| Singapore | 16 Dec 2016 | Asia Samachar |
Dubbed the unbeatable hockey player, Mr Harbhajan Singh Loomba, even till today, is nostalgic about the moment when his last-gasped short-corner goal enabled Singapore to beat Negri Sembilan 1-0 and become the proud winner of the ﬁrst-ever Tun Razak Cup in Kuala Lumpur in 1963. The victory was one of the many high points in the career of Harbhajan that made him a household name as a hockey player, national coach and international umpire.
The sports enthusiast was born on a land 4,620 kilometres away from Singapore – Sialkot District in modern-day Pakistan. There, the young Harbhajan witnessed the manufacturing of hockey sticks in a factory located just a few kilometres from his hometown. He fell in love with the sport and almost every hockey game in Sialkot had Harbhajan as part of the crowd.
Harbhajan moved to Singapore with his family in 1949 and spent most of his childhood at his home at Race Course Road, where he played in the veranda, regularly hitting the hockey ball against the wall to hone his skills. His inherent love for sports, whether hockey, football or cricket, developed during his schools days at Victoria School where he played enthusiastically in several school tournaments.
Upon completion of his GCE ‘O’ Levels, Harbhajan was at a crossroad. He had to decide if he wanted to further his studies or hop onto the career bandwagon. Persuaded by a close friend who was a school principal at that time, Harbhajan joined the education sector as a private school teacher for ﬁve years.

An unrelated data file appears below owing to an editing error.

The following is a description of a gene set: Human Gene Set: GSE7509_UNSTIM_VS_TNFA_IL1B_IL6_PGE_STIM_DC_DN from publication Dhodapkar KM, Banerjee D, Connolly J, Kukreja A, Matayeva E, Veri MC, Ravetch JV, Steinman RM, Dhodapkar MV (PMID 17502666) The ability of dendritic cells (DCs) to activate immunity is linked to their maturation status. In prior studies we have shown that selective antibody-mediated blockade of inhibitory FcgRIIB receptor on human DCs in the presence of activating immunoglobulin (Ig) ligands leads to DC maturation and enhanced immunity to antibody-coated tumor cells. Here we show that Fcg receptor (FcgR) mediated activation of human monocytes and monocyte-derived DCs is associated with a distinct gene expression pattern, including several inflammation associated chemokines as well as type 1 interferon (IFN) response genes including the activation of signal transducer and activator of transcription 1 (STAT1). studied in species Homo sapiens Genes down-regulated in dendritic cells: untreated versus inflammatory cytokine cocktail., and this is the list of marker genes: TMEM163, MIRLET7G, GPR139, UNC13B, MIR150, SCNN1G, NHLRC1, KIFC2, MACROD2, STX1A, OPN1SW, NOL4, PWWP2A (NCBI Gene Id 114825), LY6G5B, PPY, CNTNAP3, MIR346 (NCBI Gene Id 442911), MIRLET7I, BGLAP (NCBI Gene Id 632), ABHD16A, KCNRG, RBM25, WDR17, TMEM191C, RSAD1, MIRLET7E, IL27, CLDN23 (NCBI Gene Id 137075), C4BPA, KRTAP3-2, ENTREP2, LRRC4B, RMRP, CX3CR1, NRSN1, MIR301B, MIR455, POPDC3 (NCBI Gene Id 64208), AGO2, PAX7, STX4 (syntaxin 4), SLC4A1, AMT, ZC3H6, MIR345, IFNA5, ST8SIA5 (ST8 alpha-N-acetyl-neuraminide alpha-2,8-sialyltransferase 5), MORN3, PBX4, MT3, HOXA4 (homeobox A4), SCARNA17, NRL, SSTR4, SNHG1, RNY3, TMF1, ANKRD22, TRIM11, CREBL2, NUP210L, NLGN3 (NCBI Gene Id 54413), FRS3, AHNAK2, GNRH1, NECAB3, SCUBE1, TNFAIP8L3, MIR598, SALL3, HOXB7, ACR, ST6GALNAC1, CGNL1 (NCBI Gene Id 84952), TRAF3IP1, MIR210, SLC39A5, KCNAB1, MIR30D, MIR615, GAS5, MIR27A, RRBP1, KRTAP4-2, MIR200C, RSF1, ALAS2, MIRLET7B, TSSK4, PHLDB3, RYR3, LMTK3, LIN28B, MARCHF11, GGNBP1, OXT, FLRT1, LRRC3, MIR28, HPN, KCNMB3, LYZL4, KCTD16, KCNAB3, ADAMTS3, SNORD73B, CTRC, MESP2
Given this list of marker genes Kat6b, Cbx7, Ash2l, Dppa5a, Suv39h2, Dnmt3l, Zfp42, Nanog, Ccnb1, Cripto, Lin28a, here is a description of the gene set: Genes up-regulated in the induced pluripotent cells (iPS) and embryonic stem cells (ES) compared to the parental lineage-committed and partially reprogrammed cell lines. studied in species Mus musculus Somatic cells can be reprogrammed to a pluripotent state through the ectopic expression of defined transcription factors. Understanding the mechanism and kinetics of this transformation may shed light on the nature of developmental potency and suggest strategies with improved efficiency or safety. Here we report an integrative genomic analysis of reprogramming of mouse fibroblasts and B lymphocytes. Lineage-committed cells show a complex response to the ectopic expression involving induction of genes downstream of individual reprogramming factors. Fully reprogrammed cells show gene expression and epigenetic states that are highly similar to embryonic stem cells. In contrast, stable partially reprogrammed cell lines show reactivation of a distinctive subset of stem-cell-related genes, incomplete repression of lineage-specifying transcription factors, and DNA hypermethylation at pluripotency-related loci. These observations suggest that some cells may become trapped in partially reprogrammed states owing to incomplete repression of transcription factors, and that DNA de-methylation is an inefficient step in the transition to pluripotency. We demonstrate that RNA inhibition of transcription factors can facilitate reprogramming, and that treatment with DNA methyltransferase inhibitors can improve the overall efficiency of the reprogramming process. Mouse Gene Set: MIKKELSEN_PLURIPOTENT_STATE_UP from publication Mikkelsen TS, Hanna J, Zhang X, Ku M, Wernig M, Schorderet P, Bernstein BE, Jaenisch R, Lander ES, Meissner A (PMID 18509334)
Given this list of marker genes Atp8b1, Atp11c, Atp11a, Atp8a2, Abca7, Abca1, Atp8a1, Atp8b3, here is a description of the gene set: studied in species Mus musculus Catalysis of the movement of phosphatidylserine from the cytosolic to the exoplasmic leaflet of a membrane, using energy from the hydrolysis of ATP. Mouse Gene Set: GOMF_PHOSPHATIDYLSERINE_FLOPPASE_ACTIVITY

As his passion for teaching intensiﬁed, Harbhajan joined the Teachers’ Training College in 1960 and completed the Certiﬁcate in Education Programme in 1962. Thereafter, Harbhajan was posted to several schools, including Whitley Secondary School where his teaching career spanned over 40 long years. The dynamic individual took on unique and challenging roles as a Mathematics teacher, National Police Cadet Corps in-charge, hockey instructor and discipline master. Harbhajan brought immense joy to the classroom and ﬁeld, forging inseparable bonds with every student – he attends birthdays and weddings of former students even till today.
When he was a student, Harbhajan would pack his school materials as soon as the school bell rang and put on his sports gear, excited as ever to hit the ﬁeld. His exceptional hockey skills and dedication soon saw him being selected for the national hockey team when he was only in Secondary Four. He represented the national team at left-half position for 10 years. He made his international debut at the Asian Games in Jakarta in 1962. This was followed by international tournaments in Malaysia, Australia and New Zealand, including the unforgettable inaugural Tun Razak Cup.
Harbhajan was an active member of the Young Men Sikh Association which was set up for young men wanting to pursue the sport and the team played against multiracial teams across all divisions. Additionally, Harbhajan played for the Singapore Khalsa Association hockey team and received the Uttom Singh Memorial Cup from Mrs E W Barker in 1966. Harbhajan also played for the Indian Association and in tournaments such as the Nav Bharat Cup in Hong Kong, clinching the title on several occasions.